Richie, Alexandra. “Warsaw 1944: Hitler, Himmler, and the Warsaw Uprising”, Picador Paperback, 2019.
A Great Revolt Ending in A Great Crime
Alexandra Richie in “Warsaw 1994: Hitler, Himmler and the Warsaw Uprising shares the complete and untold story of how one of history’s bravest revolts ended in one of its greatest crimes. In 1943, the Nazis liquidated Warsaw’s Jewish ghetto. Then just a year later, they threatened to complete the destruction of the city and the deportation of its remaining residents. This was the end of a “sophisticated and cosmopolitan community a thousand years old was facing its final days”. But then opportunity struck. Soviet soldiers turned back the Nazi invasion of Russia and began pressing west and the underground Polish Home Army decided to act. Taking advantage of German unpreparedness and disarray because of the seeking to forestall the absorption of their country into the Soviet empire, they chose to liberate the city of Warsaw for themselves.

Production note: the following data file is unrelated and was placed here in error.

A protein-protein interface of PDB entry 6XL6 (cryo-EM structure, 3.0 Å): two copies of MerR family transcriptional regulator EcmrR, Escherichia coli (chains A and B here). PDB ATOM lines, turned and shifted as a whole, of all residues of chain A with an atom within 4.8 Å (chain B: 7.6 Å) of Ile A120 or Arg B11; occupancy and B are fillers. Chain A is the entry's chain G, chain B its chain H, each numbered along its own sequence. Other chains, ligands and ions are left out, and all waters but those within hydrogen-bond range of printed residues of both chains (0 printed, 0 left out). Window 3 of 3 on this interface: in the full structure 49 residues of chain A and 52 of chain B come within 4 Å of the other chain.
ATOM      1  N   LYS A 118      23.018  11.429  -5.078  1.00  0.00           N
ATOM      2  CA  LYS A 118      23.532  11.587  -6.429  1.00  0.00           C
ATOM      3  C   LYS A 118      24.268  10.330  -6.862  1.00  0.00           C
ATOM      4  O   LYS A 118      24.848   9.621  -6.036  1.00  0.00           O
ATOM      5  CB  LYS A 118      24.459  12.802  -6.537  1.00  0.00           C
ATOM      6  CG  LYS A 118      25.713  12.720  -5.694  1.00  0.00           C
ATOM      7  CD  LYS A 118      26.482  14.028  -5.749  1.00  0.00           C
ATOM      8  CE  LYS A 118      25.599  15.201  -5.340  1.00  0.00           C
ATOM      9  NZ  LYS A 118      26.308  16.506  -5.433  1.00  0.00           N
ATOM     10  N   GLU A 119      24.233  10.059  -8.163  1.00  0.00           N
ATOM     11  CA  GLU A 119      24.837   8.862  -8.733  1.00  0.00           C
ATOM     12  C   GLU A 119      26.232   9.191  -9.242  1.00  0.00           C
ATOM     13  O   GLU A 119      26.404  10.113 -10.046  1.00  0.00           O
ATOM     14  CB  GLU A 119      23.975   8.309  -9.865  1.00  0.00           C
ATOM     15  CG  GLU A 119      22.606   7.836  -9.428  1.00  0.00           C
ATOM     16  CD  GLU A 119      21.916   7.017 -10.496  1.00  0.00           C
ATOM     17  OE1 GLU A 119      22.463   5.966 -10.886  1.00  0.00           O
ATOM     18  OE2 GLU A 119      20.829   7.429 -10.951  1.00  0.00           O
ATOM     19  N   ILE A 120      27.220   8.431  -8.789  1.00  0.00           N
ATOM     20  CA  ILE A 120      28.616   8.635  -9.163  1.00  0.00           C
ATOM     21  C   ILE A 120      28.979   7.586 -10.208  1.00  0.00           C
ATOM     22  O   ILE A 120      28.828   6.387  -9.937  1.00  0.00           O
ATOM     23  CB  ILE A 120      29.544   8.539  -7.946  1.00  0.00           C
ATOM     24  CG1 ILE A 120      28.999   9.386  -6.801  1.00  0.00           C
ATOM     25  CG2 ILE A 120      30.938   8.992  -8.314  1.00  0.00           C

For more than sixty days, the Polish fighters took over large parts of the city and held off the most brutal German forces. But in the end, their efforts were doomed. Totally scorned by Stalin and unable to win significant support from the Western Allies, the Polish Home Army had to face the full fury of Hitler, Himmler, and the SS. What followed was one of the most brutal episodes of history’s most brutal war. Richie gives us the tragedy in grear detail based upon primary sources. We read of the terrible experiences of those who fought and died in the uprising and perished in it. I was often moved to tears and unsettled by what I read and I have read a great deal about the War and the treatment of citizens.
Richie’s recounts many unpublished stories and the survivors’ testimonies included make this the definitive study of the uprising. For those who are well learned and interested in the subject of the Warsaw Uprising, this book provides a great deal of new information in English for the first time.